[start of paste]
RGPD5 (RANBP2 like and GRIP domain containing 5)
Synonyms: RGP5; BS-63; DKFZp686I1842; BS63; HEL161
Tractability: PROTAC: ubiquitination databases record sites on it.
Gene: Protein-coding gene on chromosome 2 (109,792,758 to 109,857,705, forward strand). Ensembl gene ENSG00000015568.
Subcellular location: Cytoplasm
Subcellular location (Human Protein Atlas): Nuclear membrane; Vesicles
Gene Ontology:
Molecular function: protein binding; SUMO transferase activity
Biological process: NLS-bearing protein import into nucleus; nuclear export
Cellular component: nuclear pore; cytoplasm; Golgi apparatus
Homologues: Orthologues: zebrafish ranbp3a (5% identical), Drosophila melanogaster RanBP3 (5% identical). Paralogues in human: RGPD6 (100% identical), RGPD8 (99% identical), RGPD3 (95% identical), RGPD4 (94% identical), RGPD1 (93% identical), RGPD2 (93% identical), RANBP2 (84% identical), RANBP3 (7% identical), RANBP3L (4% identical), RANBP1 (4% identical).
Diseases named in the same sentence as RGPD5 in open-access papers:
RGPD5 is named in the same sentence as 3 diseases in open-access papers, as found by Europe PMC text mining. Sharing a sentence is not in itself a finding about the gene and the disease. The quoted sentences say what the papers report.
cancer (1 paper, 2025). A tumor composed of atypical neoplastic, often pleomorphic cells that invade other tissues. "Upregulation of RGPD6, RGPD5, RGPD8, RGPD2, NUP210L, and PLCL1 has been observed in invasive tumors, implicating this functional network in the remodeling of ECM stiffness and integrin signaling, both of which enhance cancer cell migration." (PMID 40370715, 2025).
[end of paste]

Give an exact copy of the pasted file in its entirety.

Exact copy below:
RGPD5 (RANBP2 like and GRIP domain containing 5)
Synonyms: RGP5; BS-63; DKFZp686I1842; BS63; HEL161
Tractability: PROTAC: ubiquitination databases record sites on it.
Gene: Protein-coding gene on chromosome 2 (109,792,758 to 109,857,705, forward strand). Ensembl gene ENSG00000015568.
Subcellular location: Cytoplasm
Subcellular location (Human Protein Atlas): Nuclear membrane; Vesicles
Gene Ontology:
Molecular function: protein binding; SUMO transferase activity
Biological process: NLS-bearing protein import into nucleus; nuclear export
Cellular component: nuclear pore; cytoplasm; Golgi apparatus
Homologues: Orthologues: zebrafish ranbp3a (5% identical), Drosophila melanogaster RanBP3 (5% identical). Paralogues in human: RGPD6 (100% identical), RGPD8 (99% identical), RGPD3 (95% identical), RGPD4 (94% identical), RGPD1 (93% identical), RGPD2 (93% identical), RANBP2 (84% identical), RANBP3 (7% identical), RANBP3L (4% identical), RANBP1 (4% identical).
Diseases named in the same sentence as RGPD5 in open-access papers:
RGPD5 is named in the same sentence as 3 diseases in open-access papers, as found by Europe PMC text mining. Sharing a sentence is not in itself a finding about the gene and the disease. The quoted sentences say what the papers report.
cancer (1 paper, 2025). A tumor composed of atypical neoplastic, often pleomorphic cells that invade other tissues. "Upregulation of RGPD6, RGPD5, RGPD8, RGPD2, NUP210L, and PLCL1 has been observed in invasive tumors, implicating this functional network in the remodeling of ECM stiffness and integrin signaling, both of which enhance cancer cell migration." (PMID 40370715, 2025).